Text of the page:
What is wrong with me? Am I sabotaging myself into a three-hour RMV wait as a form of punishment for putting it off? Do I perhaps think I’m too good for a valid driver’s license or clean teeth?
This is pretty classic avoidance behavior, although what I do is sort of odd because the things I put off are not generally huge intense stuff. With big unpleasant issues, I tend to drop everything I am doing and tackle them right away, whether they’re a work dilemma or a friend having a crisis.
Psychologically speaking, avoidance behaviors are most often associated with anxiety disorders -- avoidant people will sometimes to go extremes to avoid situations (like places or events that remind them of a traumatic event, or circumstances in which they are expected to engage with people in social activities) that may cause stress. If they can’t get away from the situation, they will often resort to coping via safety behaviors that are like small avoidances in themselves -- imagine the socially-anxious person who managed to get herself to a party, but then spends most of her time there standing off to one side, pretending to be deeply engrossed in her phone (here’s a hint: she looks exactly like me).
The irony is that these behaviors actually make the anxiety worse, because they allow the avoidant person to dodge the situations in which they might confront their anxiety, bit by bit. They feel safer, but they’re just reinforcing the fear that keeps us from dealing with the issue, be it a traumatic memory or a desperate dread of imminent rejection.
Personally, I’m very good about confronting the big stuff. I just seem to have traded my willingness to take on the big stuff for setting aside the smaller things, sometimes -- like making a phone call for a dentist appointment. It’s not that these things are hard, quite the opposite: they are boring. In some cases, they ping one of my social anxieties (for example, talking to a stranger on the phone) which I would gamely confront in a situation with more gravitas, but which for a small minor silly thing, I can easily push aside as unimportant and therefore something I don’t need to worry about attacking right away.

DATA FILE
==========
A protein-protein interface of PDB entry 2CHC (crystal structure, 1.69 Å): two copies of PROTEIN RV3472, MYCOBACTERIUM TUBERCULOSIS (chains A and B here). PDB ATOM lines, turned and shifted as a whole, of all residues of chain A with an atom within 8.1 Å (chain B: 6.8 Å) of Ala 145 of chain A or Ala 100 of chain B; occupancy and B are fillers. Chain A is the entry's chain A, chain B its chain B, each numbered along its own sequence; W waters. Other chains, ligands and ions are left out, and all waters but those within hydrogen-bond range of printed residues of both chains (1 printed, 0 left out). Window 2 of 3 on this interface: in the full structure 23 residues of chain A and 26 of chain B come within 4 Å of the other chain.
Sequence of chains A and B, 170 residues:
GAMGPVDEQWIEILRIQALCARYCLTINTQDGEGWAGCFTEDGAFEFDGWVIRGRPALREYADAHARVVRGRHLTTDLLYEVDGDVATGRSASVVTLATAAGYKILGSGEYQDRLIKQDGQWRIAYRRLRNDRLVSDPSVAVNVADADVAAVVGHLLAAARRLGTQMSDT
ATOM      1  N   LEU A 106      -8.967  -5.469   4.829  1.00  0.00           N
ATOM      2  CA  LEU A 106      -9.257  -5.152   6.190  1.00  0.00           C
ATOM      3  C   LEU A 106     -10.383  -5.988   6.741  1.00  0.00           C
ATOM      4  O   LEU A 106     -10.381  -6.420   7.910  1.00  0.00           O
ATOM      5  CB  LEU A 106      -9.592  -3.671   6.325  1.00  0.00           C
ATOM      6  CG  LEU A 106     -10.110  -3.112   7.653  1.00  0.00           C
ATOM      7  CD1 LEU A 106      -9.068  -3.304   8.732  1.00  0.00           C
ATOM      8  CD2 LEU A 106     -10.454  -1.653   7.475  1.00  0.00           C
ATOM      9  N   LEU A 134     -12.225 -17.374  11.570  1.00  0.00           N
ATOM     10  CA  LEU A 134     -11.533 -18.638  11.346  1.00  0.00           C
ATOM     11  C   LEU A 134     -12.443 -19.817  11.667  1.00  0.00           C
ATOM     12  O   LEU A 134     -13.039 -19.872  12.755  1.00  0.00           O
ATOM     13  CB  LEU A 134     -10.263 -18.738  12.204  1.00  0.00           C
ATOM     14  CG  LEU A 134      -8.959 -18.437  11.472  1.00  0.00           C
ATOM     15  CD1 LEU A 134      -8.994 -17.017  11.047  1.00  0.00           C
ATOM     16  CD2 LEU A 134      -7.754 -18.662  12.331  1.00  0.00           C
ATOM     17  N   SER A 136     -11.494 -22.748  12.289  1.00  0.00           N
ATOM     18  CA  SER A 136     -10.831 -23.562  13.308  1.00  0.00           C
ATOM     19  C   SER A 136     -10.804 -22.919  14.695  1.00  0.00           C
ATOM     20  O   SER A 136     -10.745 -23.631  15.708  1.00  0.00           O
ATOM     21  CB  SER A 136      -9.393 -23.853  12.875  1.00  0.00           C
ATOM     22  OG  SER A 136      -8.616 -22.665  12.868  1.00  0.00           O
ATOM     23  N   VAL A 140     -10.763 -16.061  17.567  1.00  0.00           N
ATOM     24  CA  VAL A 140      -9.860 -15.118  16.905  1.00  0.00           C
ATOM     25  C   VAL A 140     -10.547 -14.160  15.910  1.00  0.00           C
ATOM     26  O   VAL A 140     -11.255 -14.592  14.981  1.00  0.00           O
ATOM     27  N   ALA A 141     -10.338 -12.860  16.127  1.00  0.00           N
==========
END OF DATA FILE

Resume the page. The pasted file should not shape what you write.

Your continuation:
Adding to the frustration is that I am more likely to avoid these tasks when I am more stressed. Logically I would expect that the more stressed I am, the more likely I would be to tackle the small mundane problems just to get them out of my life, but on the contrary, I avoid them, creating an atmosphere in which worrying over not having done something small and seemingly innocuous becomes a fixed point around which all my anxiety revolves. Maybe it’s easier to stress about a small thing I know I can hypothetically fix, than it is to angst about big stuff that is beyond my control.